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No Place for Bravery is looking like a pixelated feast for the eyes

With some Soulsborne mechanics and an impressive retro visual style, No Place for Bravery is shaping up to be one of this year's best indies.

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The debate of challenge over accessibility is one that there’s been plenty of discussion over lately in no small part to the “Souls-like” genre’s hefty spike in popularity. While some games rigidly stick to the formula and just make things as meticulous and challenging as they can, there are a few outliers that want to give players a chance to figure out what works best for them. Take for example, the upcoming pixel-feast for the eyes that is No Place for Bravery, which is looking to offer a suite of options for would-be warriors. I got a brief hands-on demo with a PC build of the game while at GDC 2022 so I could see if I had what it takes to survive the harsh world of Dewr.

No Place for Bravery has some impressive pixel-based graphics.
No Place for Bravery has some impressive pixel-based graphics.

Before diving into the action, players will get to select a number of custom options to help cater their experience. Beyond difficulty options, which are uncommon enough in a Souls-like game, players will be able to choose things like how much overall health or strength they have. I’m sure folks will have their own opinion on such mechanics in a game like this, but personally, I’m a more-options-the-merrier kind of person myself, so for me it was a welcome addition.

Once the bars have been set, players will dive into the post-apocalyptic world of Dewr: A land of which its epicness is displayed in stunning pixelated glory. Some of the more impressive scenes I witnessed during my demo included a far-off town that was nestled in the decaying skeleton of a giant, a massive sword that must’ve been wielded by one of these long-dead giants, and even a nice combo of a giant sword with a skull impaled on it that served as a bridge. Even in my brief time with No Place for Bravery there was no short supply of impressive backdrops.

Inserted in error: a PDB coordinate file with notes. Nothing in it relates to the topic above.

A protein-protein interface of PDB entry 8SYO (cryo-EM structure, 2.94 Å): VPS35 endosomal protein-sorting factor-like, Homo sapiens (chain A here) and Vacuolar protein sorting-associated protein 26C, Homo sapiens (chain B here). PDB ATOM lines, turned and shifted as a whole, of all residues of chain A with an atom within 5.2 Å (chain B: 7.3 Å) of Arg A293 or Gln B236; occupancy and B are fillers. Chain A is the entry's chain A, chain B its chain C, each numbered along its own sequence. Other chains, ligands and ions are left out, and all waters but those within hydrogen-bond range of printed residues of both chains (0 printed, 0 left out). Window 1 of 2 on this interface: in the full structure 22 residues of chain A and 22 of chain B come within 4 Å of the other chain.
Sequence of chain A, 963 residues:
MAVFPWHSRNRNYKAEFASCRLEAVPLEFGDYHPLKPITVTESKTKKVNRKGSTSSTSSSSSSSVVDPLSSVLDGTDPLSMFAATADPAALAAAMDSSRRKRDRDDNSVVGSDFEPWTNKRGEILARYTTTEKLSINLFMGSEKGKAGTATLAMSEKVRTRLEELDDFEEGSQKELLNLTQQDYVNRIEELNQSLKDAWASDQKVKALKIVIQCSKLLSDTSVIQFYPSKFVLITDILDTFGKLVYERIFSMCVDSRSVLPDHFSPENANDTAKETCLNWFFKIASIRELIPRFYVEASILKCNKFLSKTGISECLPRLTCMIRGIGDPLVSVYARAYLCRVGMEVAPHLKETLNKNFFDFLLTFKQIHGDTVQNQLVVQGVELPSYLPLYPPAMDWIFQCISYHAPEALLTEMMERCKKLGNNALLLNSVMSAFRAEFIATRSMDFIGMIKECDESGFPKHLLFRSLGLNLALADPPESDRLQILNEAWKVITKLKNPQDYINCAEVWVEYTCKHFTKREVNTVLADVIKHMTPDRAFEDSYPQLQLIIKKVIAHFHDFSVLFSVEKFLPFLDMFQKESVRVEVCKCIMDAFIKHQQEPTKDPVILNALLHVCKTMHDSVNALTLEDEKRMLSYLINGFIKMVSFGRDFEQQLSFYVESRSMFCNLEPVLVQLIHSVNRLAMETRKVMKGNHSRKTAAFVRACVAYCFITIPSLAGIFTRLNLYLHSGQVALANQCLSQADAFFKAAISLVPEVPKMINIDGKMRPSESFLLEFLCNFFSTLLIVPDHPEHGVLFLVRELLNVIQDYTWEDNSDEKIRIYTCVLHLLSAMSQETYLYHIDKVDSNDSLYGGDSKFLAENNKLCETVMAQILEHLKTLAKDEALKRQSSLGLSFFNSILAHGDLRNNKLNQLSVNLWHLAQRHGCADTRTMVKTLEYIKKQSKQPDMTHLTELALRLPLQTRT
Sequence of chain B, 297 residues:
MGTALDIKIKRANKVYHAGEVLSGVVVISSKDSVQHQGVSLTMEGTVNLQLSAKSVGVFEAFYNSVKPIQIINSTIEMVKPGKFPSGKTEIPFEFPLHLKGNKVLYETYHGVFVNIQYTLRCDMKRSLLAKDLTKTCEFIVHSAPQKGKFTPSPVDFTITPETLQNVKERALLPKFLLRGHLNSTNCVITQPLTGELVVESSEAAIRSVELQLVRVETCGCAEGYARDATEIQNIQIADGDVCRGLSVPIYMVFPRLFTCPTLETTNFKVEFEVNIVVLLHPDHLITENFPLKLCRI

Despite being a Souls-like game, No Place for Bravery features a several difficulty options.
Despite being a Souls-like game, No Place for Bravery features a several difficulty options.

During their adventure, players will take on the role of Thorn, a retired warrior who seems more interested in raising their adopted son, Phid, than the woes of a decaying world. Still, it would seem the world if not done with Thorn and the pair soon find themselves thrown headfirst into adventure. The game’s combat takes place on an overworld map similar to the classic Zelda titles of yesteryear. Thorn will initially come equipped with a sword and shield as well as a dodge roll, but will quickly add a rock-smashing battle hammer to their arsenal as well as a few other tricks along the way. The combat itself is strikingly gory in a way I didn’t expect and players can even pull brutal finishing moves for some extra visceral goodness.

There's a surprising amount of gore in No Place for Bravery.
There's a surprising amount of gore in No Place for Bravery.

While my time with No Place for Bravery was brief it left a striking impression on me. The game’s visuals and gameplay mechanics gave off a bit of a Children of Morta vibe and the plot had a hint of God of War (2018) to its flavor. Right now it’s looking like quite the retro-inspired masterpiece, but we’ll have to wait until No Place for Bravery comes out later this year to find out if it ends up being approachable Souls-like adventure with even more to offer than meets the eye when it launches on Switch and PC.

Blake has been writing and making videos about pop-culture and games for over 10 years now. Although he'd probably prefer you thought of him as a musician and listened to his band, www.cartoonviolencemusic.com. If you see him on the street, buy him a taco or something. Follow him on twitter @ProfRobot

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